Re:BUT SNOWDEN (2)

Opportunist (166417) | about 5 months ago | (#45465199)

Yes, but China is way further away than the US, and its policies have a lot less impact on me than the ones in the US. Not only because the US is a more important economy partner of my country, but also because our politicians here are mostly "monkey see, monkey do" when it comes to the US. Even aside of "treaties" (aka adhesion contracts) where they're pretty much forced to do their bidding, they tend to mimic what they see across the pond with some faithfulness that is rather terrifying.

So if China sticks a government surveillance cam up everyone's ass it will by no margin affect me as much as if the US started to ponder thinking about putting one on every porch.

Re:BUT SNOWDEN (0)

Anonymous Coward | about 5 months ago | (#45465201)

I see the Chinese shills have modded you into oblivion, as expected.

The trend in China (4, Interesting)

cold fjord (826450) | about 5 months ago | (#45463905)

More economic freedom, social freedom is mixed, and continuing or tighter political control.

It will be interesting to see if they continue the trend of relatively more economic freedom into the future since the new leadership is harkening back to the old ways. "Where are the true communists?"

Re:The trend in China (2)

i kan reed (749298) | about 5 months ago | (#45464601)

The true communists were never in government. Just like any idealists who actually strive to live their ideals, going into governance is seen as at best an unwanted duty and the first step towards compromise. The opportunists like Mao had no such qualms.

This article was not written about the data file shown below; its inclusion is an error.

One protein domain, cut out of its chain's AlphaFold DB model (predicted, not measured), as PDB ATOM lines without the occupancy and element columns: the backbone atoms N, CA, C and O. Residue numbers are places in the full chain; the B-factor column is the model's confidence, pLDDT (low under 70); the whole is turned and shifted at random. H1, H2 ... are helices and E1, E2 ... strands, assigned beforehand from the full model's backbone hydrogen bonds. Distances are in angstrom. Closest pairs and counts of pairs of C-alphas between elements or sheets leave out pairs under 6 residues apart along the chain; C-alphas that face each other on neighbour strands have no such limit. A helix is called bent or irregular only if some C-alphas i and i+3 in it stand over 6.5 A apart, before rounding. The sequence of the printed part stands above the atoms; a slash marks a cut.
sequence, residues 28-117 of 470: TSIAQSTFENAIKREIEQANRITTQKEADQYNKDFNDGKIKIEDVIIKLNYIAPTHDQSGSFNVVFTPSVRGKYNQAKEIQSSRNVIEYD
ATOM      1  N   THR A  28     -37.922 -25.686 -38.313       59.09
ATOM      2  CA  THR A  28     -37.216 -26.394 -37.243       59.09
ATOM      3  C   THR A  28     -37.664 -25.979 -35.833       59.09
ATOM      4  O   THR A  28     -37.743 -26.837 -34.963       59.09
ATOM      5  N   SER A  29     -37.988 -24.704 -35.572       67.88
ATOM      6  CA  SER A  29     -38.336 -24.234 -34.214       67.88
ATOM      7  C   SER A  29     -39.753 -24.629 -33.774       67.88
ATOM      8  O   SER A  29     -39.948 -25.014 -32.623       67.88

Re:The trend in China (1)

lil_DXL (3432951) | about 5 months ago | (#45465163)

Communists aren't allowed to join the communist party anymore, even left-leaning members (like Bo Xilai) aren't allowed anymore. Funny little factoid about the CCP: back in 2005, party leaders discussed changing the party's name from CCP to Chinese Republican Party, but rejected the idea since a splinter Communist party may appear... sniff sniff

Re:The trend in China (0)

Anonymous Coward | about 5 months ago | (#45465659)

rejected the idea since a splinter Communist party may appear.

That's impossible. There can be and always has been only one party in China! Saying otherwise is classified as treasonous counter revolutionary terror speak.

Re:The trend in China (2)

Opportunist (166417) | about 5 months ago | (#45465259)

They move from dictatorship of the party to dictatorship of money without the detour to democracy. They're kinda more efficient than we are, we took that detour.

at least they're honest (4, Insightful)

noh8rz10 (2716597) | about 5 months ago | (#45463909)

tfs:

The document notes that social networking and instant messaging tools can rapidly disseminate information and mobilize society; the government doesn't think those are good things

This is what I love about China. They're completely up front about who they are. In the US everything needs to be carefully cloaked in terms of protection from terrorists.

Re:at least they're honest (4, Insightful)

ebno-10db (1459097) | about 5 months ago | (#45463969)